May 19, 2011|
If an old slave from Kenya published a memoir in 1920 claiming he had sex with Queen Victoria, he may have been killed in an unfortunate accident shortly afterwards, according to the theory of Egyptian tycoon Mohamed Al-Fayed who lost his son in a famous car crash in Paris. But here in Hong Kong, an eccentric Englishman named Sir Edmund Trelawny Backhouse had his posthumously published memoir, “Décadence Mandchoue,” released recently, which includes a story of how he stepped into a homosexual brothel in Peking in 1898 and ended up all the way in the bedchamber of imperial China’s last great ruler, the Empress Dowager T’su Hsi.
Backhouse was no Lawrence of Arabia of China, although he spent 45 years in Peking leading a double and bisexual life as both a law professor teaching at the Imperial University in Peking and an agent for the British Foreign Office.
The world is lucky that China is not ruled by someone like the former Ayatollah Khomeini; nor do we live under a Taliban government. We take texts like these with great calm:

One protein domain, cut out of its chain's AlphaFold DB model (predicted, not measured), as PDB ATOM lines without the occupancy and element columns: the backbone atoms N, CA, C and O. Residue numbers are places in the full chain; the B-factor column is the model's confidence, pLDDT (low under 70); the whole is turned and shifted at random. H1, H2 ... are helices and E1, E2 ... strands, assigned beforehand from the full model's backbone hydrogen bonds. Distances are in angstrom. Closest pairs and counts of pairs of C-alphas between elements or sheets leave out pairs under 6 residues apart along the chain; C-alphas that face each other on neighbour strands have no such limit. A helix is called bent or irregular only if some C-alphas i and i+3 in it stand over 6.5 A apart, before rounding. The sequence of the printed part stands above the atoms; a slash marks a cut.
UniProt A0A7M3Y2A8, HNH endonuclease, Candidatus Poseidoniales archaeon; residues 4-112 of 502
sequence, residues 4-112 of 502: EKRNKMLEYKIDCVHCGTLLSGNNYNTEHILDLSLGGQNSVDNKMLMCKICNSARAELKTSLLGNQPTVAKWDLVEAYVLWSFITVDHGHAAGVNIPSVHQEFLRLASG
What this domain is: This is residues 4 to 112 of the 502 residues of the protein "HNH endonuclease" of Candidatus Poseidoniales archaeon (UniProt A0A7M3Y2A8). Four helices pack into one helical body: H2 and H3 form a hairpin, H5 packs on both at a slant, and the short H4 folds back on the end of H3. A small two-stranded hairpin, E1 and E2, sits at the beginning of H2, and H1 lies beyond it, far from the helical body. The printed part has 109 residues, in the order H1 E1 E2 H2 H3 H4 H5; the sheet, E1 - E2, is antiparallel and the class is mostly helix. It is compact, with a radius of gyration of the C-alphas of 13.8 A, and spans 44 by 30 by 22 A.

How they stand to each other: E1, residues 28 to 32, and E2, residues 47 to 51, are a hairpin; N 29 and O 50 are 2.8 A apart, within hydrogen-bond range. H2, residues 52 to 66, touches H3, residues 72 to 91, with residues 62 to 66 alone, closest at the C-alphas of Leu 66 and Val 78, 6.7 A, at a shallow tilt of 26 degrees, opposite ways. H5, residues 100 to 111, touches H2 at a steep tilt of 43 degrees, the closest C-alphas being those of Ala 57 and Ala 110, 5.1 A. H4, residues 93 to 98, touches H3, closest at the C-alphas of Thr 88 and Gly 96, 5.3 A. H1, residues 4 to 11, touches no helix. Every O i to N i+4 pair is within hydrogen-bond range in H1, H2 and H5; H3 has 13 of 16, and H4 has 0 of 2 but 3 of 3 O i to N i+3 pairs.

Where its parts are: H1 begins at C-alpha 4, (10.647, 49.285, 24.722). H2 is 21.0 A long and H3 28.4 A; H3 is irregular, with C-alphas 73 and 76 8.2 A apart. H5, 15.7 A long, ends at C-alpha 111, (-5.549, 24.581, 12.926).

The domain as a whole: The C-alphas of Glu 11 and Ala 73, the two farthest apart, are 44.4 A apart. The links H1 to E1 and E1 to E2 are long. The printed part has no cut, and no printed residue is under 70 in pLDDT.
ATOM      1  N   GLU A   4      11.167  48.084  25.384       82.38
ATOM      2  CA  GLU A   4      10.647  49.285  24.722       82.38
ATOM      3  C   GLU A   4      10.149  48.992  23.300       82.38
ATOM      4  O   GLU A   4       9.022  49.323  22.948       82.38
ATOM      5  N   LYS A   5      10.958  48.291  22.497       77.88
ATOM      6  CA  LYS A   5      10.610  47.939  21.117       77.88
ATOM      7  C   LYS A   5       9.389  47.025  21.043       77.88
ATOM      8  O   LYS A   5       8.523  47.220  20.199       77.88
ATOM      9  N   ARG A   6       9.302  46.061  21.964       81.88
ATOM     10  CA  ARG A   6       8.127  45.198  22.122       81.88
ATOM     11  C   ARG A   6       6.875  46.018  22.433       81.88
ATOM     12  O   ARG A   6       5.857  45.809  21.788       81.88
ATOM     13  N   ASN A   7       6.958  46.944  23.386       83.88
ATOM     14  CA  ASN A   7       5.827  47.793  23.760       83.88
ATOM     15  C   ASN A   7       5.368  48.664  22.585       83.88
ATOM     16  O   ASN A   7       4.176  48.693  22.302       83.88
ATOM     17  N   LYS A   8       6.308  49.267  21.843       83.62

“Next the Empress took my penis into her mouth and continued titillation with her tongue. God it was very good, and I had no ejaculation, as the potency of the drug retarded the flow of sperm. She bade me contemplate her august Person… while at her command I took in my hands her abnormally large clitoris, pressed it toward my lips and performed a low but steady friction which increased its size.”
If you think this is nothing but some broken flash-back sexual fantasies of an old frustrated English seaman in Liverpool who misses his olden days on Lockhart Road in the 1950s, think again when you study the authentic Pekingese slang Backhouse employs:
Apart from the slang, the book is rich with a glossary of the protocol jargon used in the Manchurian Court, for example, “Ching Shui Yin,” meaning “opium time,” or “Li Pi Chang Hsia,” meaning “flogging one to death at the palace gate,” which could only be told by someone who had lived in the Imperial Court as long as Backhouse had, and knows it as well as an old fat rat knows how to scurry its way through the back alleys of Mong Kok.
The controversial “Décadence Mandchoue,” a book with multiple functions, is to be recommended to all those who want to learn good and elegant English, a lost chapter of modern Chinese history, and a couple of extra lessons of advanced sex education after getting bored with his internet porn.